In an attempt to get ahead of the curve, 14 Democratic members of Congress have written Gilead Sciences to caution the drugmaker to maintain a reasonable price for its forthcoming 'Quad' AIDS drug, a once-a-day treatment that was recently recommended by an FDA panel and may be approved by the agency this month. They express concern that Gilead may charge as much as $34,000 for Quad, which they say might contribute to further strain on state AIDS funding programs.
How so? They note that Gilead froze prices through 2013 for drugs provided to ADAPs, or AIDS Drug Assistance Programs, run by the states. But at the same time, the drugmaker boosted prices for its meds in the commercial market: a 7.9 percent increase on Truvadam, a 7.3 percent increase for Complera and a 6.6 percent increase on Atripla, which raises costs for privately insured and Medicare patients.
"As a result, Ryan White Part B programs that help these patients afford their co-pays and deductibles now face overwhelming demand and have instituted waiting lists. Given that Ryan White Part B funds both the co-pays and deductibles of privately insured patients as well as ADAP, price increases for antiretroviral drugs in the commercial market diminish the ability of ADAPs to purchase drugs and sustain their case loads," they write to Gilead.
"Without more affordable HIV/AIDS drugs, we fear that Ryan White Part B-funded co-pays and deductibles will continue to rise, leaving less funding available for ADAP and thousands of our most vulnerable constituents untreated. Therefore, we urge Gilead to consider sustainable pricing strategies for its products that would help allow ADAP to provide treatment to as many individuals as possible," they urge Gilead ceo John Martin (here is the letter).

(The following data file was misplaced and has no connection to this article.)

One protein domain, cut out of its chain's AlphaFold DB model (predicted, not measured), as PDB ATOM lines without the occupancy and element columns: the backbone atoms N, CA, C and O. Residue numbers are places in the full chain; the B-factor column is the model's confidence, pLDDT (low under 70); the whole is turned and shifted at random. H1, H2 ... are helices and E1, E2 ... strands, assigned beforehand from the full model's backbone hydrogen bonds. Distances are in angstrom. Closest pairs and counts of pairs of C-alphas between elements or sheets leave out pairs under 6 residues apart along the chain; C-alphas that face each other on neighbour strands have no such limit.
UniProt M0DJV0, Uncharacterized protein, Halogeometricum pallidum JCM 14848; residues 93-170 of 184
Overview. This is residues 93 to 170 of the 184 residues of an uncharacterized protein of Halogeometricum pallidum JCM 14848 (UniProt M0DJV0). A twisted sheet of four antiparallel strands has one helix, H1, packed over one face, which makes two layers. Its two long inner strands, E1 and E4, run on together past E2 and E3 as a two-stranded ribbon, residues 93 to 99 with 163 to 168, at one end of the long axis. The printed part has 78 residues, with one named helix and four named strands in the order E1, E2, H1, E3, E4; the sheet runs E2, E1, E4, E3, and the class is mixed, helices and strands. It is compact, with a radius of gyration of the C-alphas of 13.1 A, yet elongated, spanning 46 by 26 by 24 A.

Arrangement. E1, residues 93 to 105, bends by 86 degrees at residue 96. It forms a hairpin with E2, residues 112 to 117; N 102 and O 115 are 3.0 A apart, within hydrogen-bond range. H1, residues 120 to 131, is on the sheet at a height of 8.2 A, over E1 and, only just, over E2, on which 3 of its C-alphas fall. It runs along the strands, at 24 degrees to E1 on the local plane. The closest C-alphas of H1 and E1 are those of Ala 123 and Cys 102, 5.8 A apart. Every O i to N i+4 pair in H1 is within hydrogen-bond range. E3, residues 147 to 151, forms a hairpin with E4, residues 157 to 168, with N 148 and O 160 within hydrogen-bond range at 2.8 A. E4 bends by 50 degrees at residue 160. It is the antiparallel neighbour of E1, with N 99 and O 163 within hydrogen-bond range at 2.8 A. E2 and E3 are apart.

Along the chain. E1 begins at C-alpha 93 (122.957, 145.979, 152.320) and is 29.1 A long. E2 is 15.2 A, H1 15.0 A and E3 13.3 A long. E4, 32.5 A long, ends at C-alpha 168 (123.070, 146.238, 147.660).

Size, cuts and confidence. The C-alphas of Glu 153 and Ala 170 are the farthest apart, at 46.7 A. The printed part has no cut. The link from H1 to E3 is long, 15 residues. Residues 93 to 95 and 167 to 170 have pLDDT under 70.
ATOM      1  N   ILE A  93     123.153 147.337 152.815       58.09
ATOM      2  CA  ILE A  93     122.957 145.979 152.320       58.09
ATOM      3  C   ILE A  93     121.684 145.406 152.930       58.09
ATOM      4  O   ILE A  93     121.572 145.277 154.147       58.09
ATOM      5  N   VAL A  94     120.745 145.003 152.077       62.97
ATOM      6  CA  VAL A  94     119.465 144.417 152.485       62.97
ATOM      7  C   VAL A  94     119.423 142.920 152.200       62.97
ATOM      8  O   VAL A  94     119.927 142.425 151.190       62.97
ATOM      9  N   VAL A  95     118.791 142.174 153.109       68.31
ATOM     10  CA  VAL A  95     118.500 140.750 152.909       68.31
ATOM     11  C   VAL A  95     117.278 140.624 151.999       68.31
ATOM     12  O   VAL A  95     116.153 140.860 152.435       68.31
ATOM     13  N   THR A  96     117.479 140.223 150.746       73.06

They go on to maintain that, if Quad is priced between $27,000 and $34,000 per patient, this would represent a 38 percent premium above Atripla, another Gilead drug that is the most commonly used HIV combination treatement. And they expect Quad to become a widely used first-line therapy, since it consists of a single-tablet regimen and lacks neuropsychiatric side effects. Consequently, they calculate such pricing and usage would pressure ADAP programs.
As of August 9, there were 1,125 individuals on ADAP waiting lists in seven states, according to the National Alliance of State & Territorial AIDS Directors. This is a 63 percent drop from April. Nonetheless, 21 ADAPs, including seven with current waiting lists, have instituted additional cost-cutting steps over the past three years and two ADAPs are considering new or additional measures by March 2013 (read here).
A Gilead spokeswoman declined to comment on the pricing, since the drug is not yet commercially available. If approved by the FDA, the Quad treatment would be used by people living with HIV who are starting treatment for the first time. The drug actually includes four medications - Viread; Emtriva; an experimental integrase inhibitor known as elvitegravir, and cobicistat, which is actually not an HIV medication, but can boost the utility of elvitegravir.
One advocacy group praised the move to draw attention to pricing even before the drug is available. “It would be unconscionable but, sadly, not entirely unexpected, if Gilead priced the Quad higher than similar drugs already on the market, particularly when the Quad is only a marginal improvement over other existing medications," says AIDS Healthcare Foundation president Michael Weinstein, in a statement. "In the long run, the cost to Gilead to actually produce the Quad will be a small fraction of its selling price, which means Gilead can show restraint on Quad pricing and still make an enormous profit.”